Schliemann grew rich, and the opening up of Schliemann's Division, where town lots were sold at auction, and Anheuser-Busch played an important part, helped his bank-balance not a little.
Schliemann grew rich: and the gentle reader being clairvoyant, now sees Schliemann weighed on his own hay-scales--and wanting everything in sight--tipping the beam at part of a ton. The expectation is that Schliemann will evolve into a large oval satrap, grow beautifully boastful and sublimely reminiscent, representing his Ward in the Common Council until pudge plus prunes him off in his prime.
But this time the reader is wrong: Schliemann was tall, slender and reserved, also taciturn. Groceries were not the goal. In fact, he had interests outside of Indianapolis, that few knew anything about. When Schliemann was thirty-eight years old he was worth half a million dollars; and instead of making his big business still bigger, he was studying Greek. It was a woman and Eros taught Schliemann Greek, and this was so letters could be written--dictated by Eros, who they do say is an awful dictator--that would not be easily construed by Hoosier "hoi polloi." Together the woman and Schliemann studied the history of Hellas.
About the year Eighteen Hundred Sixty-eight Schliemann turned all of his Indiana property into cash; and in April, Eighteen Hundred Seventy, he was digging in the hill of Hissarlik, Troad. The same faculty of thoroughness, and the ability to captain a large business--managing men to his own advantage, and theirs--made his work in Greece a success. Schliemann's discoveries at Mount Athos, Mycenę, Ithaca and Tiryns turned a searchlight upon prehistoric Hellas and revolutionized prevailing ideas concerning the rise and the development of Greek Art.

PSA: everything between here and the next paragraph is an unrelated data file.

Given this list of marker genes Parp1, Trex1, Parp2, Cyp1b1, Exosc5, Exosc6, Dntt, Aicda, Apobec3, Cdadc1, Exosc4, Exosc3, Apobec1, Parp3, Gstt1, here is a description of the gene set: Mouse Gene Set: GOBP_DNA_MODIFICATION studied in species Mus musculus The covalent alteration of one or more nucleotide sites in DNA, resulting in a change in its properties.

His Trojan treasures were presented to the city of Berlin. Had Schliemann given his priceless findings to Indianapolis, it would have made that city a Sacred Mecca for all the Western World--set it apart, and caused James Whitcomb Riley to be a mere side-show, inept, inconsequent, immaterial and insignificant. But alas! Indianapolis never knew Schliemann when he lived there--they thought he was a Dutch Grocer! And all the honors went to Benjamin Harrison, Governor Morton and Thomas A. Hendricks.